Meghna Gulzar’s ‘Talvar’ (Guilty) was received warmly at the recently concluded Toronto Film Festival. Twitch Film described Talvar as a “remarkable achievement that works on a number of levels, both as a contemporary Indian movie in contrast with the mainstream market and as an experimental effort designed to question long-held assumptions of superiority and safety.” In it’s review The Screen Daily ascertains that “Meghna Gulzar’s thriller based on a true story is such a mockery of the legal system that much of it plays as a comedy.” Variety meanwhile terms Meghna’s film as a “well-crafted whodunit as something akin to an extended ripped-from-the-headlines episode of “Law & Order: Noida.” For his role as the investigative cop Ashvin Kumar, Irrfan Khan predictably garners maximum accolades.
Talvar is based on the 2008 Noida Double Murder, where 14-year-old Aarushi Talwar, was found dead at her home with her throat slashed along with family’s servant Hemraj. This was a widely followed case especially after a messily conducted investigation declared that the girl’s parents, Dr. Rajesh Talwar and Nupur Talwar, conducted an “honour killing” of their daughter after finding her in a compromising position with the servant. Eventually the Talwars were convicted and remain imprisoned. ‘Talvar’ has been produced and written by Vishal Bhardwaj, who has given a “Rashomon” spin to the story with multiple-viewpoint dramas, with Meghna treating it as a tight thriller.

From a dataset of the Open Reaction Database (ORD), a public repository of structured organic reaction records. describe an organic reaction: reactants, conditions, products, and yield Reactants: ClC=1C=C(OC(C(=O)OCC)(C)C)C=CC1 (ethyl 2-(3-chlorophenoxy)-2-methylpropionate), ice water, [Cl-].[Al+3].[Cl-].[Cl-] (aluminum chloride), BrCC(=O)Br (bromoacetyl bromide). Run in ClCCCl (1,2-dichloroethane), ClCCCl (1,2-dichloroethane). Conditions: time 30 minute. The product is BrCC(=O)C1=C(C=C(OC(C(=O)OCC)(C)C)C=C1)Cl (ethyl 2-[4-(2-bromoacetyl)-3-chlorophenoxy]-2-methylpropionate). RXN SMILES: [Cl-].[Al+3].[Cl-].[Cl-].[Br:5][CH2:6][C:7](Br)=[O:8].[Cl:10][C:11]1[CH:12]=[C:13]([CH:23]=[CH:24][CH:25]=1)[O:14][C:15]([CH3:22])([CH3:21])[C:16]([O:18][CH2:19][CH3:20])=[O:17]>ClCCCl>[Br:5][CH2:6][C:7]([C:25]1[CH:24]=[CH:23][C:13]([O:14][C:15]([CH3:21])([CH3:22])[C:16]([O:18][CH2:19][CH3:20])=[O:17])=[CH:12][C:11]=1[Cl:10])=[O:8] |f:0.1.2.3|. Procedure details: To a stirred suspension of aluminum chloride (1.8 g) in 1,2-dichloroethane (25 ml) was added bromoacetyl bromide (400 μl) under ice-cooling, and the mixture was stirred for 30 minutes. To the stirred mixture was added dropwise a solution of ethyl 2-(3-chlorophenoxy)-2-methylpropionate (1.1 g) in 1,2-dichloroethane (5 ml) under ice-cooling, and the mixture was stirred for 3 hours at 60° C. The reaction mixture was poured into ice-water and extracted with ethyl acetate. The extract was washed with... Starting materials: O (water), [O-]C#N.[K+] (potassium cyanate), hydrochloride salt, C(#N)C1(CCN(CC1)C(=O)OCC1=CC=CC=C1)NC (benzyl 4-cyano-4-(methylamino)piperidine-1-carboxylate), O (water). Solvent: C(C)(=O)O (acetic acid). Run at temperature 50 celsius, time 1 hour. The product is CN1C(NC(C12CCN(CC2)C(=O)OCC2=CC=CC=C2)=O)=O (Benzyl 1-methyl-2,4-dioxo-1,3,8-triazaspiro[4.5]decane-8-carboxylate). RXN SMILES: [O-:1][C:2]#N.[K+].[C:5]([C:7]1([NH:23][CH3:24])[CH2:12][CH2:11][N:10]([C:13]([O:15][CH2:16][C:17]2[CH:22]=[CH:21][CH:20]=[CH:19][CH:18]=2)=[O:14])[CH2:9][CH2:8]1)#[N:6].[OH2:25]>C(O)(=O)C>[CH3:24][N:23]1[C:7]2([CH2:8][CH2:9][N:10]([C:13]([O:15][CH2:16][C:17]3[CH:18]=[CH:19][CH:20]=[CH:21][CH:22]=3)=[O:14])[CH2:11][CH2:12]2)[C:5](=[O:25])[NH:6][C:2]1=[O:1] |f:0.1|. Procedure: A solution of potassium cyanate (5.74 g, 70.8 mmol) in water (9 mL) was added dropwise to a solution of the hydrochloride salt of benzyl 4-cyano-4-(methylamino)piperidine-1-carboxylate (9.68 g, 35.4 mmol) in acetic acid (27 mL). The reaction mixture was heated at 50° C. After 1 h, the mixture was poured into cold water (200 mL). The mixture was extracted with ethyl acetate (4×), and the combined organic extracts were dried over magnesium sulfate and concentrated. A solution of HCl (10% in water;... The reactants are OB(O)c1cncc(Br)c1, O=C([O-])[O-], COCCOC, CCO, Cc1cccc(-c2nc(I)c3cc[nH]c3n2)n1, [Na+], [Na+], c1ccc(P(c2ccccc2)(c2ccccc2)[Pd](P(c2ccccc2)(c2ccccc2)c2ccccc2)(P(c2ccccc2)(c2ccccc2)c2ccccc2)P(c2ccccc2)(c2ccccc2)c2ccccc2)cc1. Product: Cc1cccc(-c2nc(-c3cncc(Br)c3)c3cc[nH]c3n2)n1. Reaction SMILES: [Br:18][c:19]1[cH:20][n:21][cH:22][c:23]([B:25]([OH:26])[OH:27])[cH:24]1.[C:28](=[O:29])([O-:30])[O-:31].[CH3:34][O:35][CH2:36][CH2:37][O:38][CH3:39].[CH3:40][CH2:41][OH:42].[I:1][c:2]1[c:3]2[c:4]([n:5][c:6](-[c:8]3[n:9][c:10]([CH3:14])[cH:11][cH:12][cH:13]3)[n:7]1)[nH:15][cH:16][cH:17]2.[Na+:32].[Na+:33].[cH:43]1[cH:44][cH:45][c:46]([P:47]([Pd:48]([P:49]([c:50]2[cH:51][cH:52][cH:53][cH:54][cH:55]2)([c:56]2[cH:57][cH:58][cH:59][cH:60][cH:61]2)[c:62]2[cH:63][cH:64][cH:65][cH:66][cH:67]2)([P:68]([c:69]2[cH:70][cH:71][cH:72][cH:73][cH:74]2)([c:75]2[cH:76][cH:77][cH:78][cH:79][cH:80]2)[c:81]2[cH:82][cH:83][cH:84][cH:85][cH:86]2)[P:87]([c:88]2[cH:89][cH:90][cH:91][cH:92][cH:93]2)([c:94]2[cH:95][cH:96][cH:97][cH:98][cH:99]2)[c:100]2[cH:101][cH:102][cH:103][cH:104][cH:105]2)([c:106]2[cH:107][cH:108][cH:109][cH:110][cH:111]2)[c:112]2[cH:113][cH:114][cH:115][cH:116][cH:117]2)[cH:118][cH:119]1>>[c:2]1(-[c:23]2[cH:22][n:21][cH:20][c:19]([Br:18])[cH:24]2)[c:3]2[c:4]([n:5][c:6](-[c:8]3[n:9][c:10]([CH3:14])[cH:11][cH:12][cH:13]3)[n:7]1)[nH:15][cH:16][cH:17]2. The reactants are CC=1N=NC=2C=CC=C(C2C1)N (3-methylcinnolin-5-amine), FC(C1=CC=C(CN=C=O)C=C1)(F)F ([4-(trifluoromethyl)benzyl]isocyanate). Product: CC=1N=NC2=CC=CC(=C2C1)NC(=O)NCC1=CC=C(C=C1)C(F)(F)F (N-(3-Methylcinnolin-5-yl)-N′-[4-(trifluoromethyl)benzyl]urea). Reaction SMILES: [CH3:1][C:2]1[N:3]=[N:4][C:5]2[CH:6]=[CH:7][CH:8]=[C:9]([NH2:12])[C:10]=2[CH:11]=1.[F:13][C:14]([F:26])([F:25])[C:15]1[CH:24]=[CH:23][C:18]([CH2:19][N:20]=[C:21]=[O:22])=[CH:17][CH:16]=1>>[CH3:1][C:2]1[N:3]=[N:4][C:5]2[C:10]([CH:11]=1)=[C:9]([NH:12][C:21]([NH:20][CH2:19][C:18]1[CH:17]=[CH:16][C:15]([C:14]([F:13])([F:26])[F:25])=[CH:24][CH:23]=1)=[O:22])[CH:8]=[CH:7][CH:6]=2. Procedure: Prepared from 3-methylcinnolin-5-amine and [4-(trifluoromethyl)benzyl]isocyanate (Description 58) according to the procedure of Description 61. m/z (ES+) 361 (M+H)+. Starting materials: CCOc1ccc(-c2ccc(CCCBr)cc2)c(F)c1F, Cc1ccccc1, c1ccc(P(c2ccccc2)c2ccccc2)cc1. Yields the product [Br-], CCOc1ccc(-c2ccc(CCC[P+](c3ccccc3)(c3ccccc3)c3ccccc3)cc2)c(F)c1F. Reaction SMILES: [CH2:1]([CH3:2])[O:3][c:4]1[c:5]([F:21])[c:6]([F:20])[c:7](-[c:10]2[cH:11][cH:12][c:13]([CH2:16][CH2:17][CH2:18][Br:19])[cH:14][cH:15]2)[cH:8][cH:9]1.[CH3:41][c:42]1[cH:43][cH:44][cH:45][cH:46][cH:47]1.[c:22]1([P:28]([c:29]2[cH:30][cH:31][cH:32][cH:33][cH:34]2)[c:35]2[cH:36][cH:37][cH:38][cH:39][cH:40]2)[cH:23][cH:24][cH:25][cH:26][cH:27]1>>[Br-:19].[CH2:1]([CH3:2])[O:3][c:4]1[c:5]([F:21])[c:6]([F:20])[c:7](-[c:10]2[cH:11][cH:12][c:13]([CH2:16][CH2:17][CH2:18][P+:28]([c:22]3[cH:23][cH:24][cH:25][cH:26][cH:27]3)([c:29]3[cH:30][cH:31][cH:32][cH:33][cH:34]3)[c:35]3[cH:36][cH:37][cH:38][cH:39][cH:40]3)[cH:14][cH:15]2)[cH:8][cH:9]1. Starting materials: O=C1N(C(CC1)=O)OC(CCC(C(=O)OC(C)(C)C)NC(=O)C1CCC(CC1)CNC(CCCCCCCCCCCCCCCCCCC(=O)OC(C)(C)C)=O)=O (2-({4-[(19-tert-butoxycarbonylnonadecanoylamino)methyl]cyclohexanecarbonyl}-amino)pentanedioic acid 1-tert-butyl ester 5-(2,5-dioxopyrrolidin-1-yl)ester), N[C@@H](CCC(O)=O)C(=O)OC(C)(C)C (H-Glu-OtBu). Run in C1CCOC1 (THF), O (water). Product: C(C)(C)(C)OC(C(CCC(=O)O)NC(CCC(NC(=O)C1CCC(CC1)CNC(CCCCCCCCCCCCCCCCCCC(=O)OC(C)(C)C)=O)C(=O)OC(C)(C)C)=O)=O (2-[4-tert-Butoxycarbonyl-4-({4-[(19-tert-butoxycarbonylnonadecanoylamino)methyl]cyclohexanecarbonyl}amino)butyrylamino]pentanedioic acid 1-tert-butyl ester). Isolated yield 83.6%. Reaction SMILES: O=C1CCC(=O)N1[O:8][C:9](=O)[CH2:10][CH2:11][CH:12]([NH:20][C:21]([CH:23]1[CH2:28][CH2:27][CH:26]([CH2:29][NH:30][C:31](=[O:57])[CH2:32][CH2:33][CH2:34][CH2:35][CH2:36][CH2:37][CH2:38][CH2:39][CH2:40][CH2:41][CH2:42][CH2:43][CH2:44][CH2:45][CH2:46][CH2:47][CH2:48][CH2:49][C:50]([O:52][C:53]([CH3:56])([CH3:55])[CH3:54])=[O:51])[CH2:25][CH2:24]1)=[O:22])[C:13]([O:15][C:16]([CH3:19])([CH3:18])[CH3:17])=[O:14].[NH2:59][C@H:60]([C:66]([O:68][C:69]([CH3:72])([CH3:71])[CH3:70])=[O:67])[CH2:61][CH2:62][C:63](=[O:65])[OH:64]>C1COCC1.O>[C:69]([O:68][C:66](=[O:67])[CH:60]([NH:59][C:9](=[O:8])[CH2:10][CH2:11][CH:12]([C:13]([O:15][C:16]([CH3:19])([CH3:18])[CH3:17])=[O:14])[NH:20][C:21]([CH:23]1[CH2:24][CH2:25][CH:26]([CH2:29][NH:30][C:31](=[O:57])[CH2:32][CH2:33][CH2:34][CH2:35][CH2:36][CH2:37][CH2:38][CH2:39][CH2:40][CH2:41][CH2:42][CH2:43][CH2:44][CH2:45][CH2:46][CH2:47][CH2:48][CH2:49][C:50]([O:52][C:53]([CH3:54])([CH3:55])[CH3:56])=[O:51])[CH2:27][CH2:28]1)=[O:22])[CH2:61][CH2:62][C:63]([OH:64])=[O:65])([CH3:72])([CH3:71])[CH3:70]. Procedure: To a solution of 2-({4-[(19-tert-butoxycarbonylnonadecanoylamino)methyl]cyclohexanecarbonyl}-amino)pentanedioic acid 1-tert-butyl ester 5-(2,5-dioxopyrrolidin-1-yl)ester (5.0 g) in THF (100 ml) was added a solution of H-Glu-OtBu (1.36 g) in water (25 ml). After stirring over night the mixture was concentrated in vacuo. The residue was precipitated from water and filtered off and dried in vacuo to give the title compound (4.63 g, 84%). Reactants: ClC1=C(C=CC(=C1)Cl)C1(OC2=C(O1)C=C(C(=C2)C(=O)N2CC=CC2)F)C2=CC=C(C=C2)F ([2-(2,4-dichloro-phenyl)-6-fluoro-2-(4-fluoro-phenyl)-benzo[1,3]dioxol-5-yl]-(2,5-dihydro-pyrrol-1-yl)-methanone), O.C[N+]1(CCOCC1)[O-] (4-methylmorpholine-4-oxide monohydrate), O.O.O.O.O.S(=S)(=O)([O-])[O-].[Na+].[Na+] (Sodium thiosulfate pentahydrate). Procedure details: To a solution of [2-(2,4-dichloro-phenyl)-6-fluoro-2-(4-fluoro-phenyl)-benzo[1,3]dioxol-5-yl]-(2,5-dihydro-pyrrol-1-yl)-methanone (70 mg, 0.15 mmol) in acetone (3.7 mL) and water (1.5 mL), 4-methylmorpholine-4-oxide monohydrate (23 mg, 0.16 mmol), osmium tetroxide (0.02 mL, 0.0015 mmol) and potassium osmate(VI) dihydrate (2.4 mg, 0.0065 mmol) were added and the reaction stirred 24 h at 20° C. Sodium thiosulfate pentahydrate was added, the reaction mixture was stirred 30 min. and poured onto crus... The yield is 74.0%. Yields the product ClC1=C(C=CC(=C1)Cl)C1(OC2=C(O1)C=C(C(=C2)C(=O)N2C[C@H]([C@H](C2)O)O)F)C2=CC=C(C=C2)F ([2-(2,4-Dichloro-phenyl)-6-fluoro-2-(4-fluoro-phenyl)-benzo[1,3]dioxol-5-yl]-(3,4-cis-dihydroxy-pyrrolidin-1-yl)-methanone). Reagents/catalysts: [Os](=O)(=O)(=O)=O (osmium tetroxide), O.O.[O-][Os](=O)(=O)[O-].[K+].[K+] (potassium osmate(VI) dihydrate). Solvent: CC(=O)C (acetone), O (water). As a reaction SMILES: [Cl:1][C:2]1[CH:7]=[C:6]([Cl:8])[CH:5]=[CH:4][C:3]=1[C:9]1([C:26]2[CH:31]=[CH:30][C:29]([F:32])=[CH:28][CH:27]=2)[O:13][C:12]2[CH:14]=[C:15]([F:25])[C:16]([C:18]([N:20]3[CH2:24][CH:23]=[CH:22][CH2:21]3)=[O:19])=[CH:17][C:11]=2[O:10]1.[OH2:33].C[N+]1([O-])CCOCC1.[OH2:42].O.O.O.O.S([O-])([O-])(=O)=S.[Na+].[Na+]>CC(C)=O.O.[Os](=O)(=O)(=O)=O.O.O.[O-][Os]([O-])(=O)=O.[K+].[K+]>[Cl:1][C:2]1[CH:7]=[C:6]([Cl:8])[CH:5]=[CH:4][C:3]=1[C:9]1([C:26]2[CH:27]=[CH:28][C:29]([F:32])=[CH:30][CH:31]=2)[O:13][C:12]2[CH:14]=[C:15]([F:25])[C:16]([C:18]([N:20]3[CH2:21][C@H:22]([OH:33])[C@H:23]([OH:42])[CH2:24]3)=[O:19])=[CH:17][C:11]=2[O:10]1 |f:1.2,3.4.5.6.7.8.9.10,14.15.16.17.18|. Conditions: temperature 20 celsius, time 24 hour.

Even as she basks in her long overdue creative success, one person in Meghna’s corner always knew that it was just a matter of time that she finds her voice. That would be her father Gulzar saab, who has always taken great pride in his little Bosky’s work. Almost a year back, he had told me, “Mark my words. Meghna will surprise you with her new film.” Gulzar saab feels he can never make the kind of films that Meghna does and terms her directorial debut Filhaal as “way ahead of its times.” Between the father and daughter, it’s pretty much a mutual admiration society as Meghna who has dedicated Talvar to her father, quips with a smile, “Mom (Rakhee) is the critic in the house because my father just doesn’t have it in him to criticize me. The maximum he can say is that yeh aisa ho sakta hai.” Her father’s unflinching belief sometimes “scares” Meghna too, as she says, “I don’t want to ever let him down and that’s why I try twice as hard.” Ask Meghna what would be that one cinema trick that she could steal from her father and she says, “It would have to be his writing which makes his films extremely powerful. There is such brevity and simplicity in his words that they connect at a pure emotional level.” As to her favourite Gulzar films, here is what the proud daughter has to say: “Ijaazat for the dignity he accorded to an extramarital affair; Khushboo for the strength he gave to Kusum; Aandhi for putting a beautiful spin on love and longing and Lekin for being the ultimate ghost story.”
Come Octorber 2nd, when ‘Talvar’ releases, it will be her father’s turn to share his list.
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